Preserved culture and economy project helps Namibian artist succeed

Namibian artists thrive through biodiversity economy initiative, cultural heritage preservation

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Ovahimba tribe of Namibia
Ovahimba tribe of Namibia

In a display of creativity at a local gallery in the Namibian capital of Windhoek, artist Eliphas Areseb from Twyfelfontein in the Erongo region skillfully transformed a palm tree fruit nut into a beautifully decorated keyholder.

This live demonstration offered visitors a firsthand glimpse into the intricate craft that formed part of an exhibition opening on Thursday evening.

The exhibition, titled “Ombonde-Hoanib Landscape,” showcases local artworks and represents the latest endeavor to spotlight art created under the Biodiversity Economy initiative, focusing on the Ombonde-Hoanib landscape of conservation areas in the Erongo and Kunene regions.

The Ombonde-Hoanib People’s Landscape is a joint initiative aimed at connecting core conservation areas across about 40 conservancies spanning 78,000 square kilometers. This vast area boasts remarkable tourist attractions, including Twyfelfontein, Namibia’s first world heritage site.

Bennet Kahuure, director of wildlife and national parks in the Ministry of Environment, Forestry and Tourism, said the project, implemented in partnership with the Namibian Craft Centre and the Community Skills Development Foundation since 2022, has empowered 12 community members from diverse ethnic backgrounds, including Damara and Herero, in various traditional craft techniques, placing a strong emphasis on sustainable development.

Kahuure highlighted the vital role that communities within conservation areas play in preserving Namibia’s wildlife and natural heritage. However, he noted that they often do not reap the benefits of the tourism sector. “This project intertwines environmental conservation with community development to uplift impoverished communities by providing new economic opportunities in the tourism sector,” he said.

According to local research firm Simonis Storm Securities, the local tourism industry contributes about 32 billion Namibian dollars (about 2 billion U.S. dollars) to Namibia’s economy. As Namibia’s landscapes continue to attract visitors, the artists involved in this initiative are optimistic that it will propel their endeavors to new heights.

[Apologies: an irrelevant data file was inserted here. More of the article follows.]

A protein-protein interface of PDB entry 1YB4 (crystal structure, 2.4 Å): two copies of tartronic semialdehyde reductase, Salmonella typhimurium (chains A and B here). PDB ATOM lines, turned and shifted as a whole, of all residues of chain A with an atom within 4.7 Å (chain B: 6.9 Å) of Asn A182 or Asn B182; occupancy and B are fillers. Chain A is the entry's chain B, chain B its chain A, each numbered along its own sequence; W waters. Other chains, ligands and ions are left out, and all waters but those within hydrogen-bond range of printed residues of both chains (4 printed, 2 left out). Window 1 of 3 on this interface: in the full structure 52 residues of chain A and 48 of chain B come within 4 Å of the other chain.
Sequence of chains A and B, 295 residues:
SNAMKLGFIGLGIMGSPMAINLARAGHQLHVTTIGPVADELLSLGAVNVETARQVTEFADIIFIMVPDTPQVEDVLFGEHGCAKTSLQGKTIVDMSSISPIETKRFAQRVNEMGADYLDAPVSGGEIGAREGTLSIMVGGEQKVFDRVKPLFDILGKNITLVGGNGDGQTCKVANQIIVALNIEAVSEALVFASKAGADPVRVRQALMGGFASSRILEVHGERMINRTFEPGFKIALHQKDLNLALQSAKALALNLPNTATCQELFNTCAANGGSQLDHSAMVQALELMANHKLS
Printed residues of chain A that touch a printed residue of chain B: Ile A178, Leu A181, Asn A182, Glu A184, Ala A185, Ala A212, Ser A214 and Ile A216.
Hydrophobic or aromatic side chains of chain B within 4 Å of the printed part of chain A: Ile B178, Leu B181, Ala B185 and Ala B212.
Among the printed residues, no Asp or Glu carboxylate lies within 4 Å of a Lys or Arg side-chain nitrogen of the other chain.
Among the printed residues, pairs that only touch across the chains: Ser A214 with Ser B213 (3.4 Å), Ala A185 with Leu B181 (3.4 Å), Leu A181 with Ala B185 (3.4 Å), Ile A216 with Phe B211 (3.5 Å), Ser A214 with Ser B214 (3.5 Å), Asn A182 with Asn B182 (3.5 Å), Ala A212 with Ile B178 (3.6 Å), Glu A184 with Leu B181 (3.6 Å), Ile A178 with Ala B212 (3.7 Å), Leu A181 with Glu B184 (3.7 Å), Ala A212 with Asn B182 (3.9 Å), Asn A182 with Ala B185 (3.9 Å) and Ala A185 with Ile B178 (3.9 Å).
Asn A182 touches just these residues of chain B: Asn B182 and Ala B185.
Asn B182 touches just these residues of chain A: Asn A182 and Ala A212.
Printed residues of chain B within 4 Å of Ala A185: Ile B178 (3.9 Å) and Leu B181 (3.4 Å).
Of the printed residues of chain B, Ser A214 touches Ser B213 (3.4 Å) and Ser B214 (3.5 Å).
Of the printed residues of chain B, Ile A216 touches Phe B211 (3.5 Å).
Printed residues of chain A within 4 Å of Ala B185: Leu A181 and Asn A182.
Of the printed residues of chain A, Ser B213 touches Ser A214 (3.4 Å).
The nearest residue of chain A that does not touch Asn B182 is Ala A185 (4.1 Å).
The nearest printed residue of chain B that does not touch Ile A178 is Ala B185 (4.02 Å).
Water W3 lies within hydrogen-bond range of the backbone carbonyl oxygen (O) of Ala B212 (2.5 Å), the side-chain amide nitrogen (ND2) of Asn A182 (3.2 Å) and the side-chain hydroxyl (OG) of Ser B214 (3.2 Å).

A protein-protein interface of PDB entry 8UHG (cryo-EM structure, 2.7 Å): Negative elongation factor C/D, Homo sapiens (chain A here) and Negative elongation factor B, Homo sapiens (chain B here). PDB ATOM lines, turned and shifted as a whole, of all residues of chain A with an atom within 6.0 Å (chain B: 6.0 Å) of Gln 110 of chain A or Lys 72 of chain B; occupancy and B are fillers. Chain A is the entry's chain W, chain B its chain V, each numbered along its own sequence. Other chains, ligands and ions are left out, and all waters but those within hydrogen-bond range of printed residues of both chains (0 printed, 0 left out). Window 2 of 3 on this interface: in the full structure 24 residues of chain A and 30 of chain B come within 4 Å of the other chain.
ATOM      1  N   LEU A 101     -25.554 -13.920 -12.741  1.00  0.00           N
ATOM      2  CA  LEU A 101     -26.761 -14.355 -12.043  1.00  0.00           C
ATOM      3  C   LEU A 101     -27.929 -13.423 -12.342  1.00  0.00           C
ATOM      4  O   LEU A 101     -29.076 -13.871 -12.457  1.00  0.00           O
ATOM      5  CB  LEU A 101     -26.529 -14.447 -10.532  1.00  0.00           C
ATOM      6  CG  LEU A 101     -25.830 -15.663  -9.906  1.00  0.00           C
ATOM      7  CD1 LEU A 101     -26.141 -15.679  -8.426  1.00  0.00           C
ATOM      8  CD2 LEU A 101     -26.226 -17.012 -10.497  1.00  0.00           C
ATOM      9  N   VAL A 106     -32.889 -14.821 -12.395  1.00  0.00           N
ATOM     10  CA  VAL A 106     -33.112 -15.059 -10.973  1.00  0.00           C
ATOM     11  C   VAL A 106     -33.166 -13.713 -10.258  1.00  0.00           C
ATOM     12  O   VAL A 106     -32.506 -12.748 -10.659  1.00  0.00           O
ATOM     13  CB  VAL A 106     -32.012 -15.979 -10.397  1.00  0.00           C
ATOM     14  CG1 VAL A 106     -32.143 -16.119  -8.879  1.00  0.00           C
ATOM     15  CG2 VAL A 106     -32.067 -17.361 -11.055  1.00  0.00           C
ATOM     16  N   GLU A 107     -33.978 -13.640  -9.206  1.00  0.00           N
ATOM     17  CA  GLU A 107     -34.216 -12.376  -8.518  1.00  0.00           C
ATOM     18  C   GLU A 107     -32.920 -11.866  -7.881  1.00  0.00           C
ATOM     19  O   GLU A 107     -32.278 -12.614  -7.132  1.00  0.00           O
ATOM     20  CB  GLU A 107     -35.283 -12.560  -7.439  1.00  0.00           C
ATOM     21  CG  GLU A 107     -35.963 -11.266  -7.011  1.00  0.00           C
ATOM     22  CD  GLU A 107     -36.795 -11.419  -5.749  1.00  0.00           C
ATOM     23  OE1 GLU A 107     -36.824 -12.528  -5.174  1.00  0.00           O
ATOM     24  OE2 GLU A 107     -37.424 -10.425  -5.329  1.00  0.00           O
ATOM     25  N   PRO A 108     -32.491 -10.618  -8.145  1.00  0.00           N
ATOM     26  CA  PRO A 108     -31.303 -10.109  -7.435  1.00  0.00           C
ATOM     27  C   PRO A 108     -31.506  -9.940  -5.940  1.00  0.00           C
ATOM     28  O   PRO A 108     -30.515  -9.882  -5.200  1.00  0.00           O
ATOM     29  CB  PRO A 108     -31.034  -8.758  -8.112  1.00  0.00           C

For over a decade, Areseb has crafted artistic items from palm tree nuts and hats, typically selling them to agents in the cultural tourism sector, who would, in turn, offer them to international visitors. “But through this initiative, I have learned new marketing techniques that enable me to create my own market space, set better prices, and explore other options, such as partnerships with art shops across the country, which were previously unavailable to me,” he said.

Chiron Byl, who comes from Spitzkoppe in the Erongo region, draws inspiration from the Damara and Herero heritage to create unique jewelry using materials from her environment. Since her involvement in the Biodiversity Economy initiative, she has expanded her craft to include printing T-shirts featuring local wildlife and cultural elements, marking a significant breakthrough for her.

“In fact, this is my first time exhibiting my work at a national level, which demonstrates the transformative power of ecotourism for local communities while showcasing Namibia’s rich culture through this training,” she said.

Shareen Thude, the manager of the Namibia Craft Center, said the project aims to have a positive impact on locals through further skills exchange programs and the exploration of new markets for products. It ventures off the beaten path to attract national and international visitors.

“This approach provides them with opportunities for steady income generation while preserving their cultural roots and passing on their skills to others. It’s the way we create sustainability,” she said.

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